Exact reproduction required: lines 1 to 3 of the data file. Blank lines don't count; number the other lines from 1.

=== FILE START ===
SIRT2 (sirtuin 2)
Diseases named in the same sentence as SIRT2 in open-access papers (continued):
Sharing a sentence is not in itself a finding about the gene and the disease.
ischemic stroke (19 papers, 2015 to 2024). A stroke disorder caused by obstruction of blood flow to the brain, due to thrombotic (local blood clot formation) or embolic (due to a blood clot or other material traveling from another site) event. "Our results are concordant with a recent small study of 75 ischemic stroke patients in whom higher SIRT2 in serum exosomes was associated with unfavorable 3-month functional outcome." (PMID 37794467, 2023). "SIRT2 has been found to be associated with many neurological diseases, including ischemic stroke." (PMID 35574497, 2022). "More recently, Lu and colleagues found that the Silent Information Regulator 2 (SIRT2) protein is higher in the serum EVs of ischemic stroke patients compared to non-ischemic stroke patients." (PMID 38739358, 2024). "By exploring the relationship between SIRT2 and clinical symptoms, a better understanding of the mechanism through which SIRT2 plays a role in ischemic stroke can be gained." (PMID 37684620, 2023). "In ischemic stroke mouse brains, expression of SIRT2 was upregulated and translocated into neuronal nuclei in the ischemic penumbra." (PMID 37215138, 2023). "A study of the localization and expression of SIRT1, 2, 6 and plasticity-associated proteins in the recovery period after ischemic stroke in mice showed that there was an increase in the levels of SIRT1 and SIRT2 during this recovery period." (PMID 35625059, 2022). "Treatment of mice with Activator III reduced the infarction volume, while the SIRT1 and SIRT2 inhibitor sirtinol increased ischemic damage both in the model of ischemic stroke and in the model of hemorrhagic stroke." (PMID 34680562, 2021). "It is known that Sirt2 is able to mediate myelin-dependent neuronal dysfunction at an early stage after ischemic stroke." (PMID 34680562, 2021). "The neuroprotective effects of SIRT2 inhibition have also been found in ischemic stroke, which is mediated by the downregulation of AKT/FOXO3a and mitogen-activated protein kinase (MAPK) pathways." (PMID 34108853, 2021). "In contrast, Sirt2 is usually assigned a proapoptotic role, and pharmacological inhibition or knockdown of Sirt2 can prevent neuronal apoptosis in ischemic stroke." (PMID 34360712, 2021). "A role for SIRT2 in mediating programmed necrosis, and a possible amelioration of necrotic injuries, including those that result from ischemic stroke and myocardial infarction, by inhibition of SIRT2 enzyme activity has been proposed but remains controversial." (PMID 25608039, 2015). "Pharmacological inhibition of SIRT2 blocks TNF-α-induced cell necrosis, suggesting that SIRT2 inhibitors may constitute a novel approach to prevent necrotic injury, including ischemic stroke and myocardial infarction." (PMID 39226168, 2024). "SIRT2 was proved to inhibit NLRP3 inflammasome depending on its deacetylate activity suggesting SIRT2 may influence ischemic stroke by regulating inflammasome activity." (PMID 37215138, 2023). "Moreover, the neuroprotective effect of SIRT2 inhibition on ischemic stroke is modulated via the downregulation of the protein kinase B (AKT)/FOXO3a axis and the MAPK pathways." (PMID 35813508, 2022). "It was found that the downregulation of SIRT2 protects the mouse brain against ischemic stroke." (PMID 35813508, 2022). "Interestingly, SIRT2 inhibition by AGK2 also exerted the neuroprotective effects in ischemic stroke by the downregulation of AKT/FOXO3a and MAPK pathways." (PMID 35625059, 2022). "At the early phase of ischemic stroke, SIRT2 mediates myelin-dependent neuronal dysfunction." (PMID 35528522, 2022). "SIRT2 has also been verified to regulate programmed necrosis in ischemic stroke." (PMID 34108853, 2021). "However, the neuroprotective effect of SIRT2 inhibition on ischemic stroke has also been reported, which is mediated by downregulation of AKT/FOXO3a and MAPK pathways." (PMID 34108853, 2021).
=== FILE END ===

SIRT2 (sirtuin 2)
Diseases named in the same sentence as SIRT2 in open-access papers (continued):
Sharing a sentence is not in itself a finding about the gene and the disease.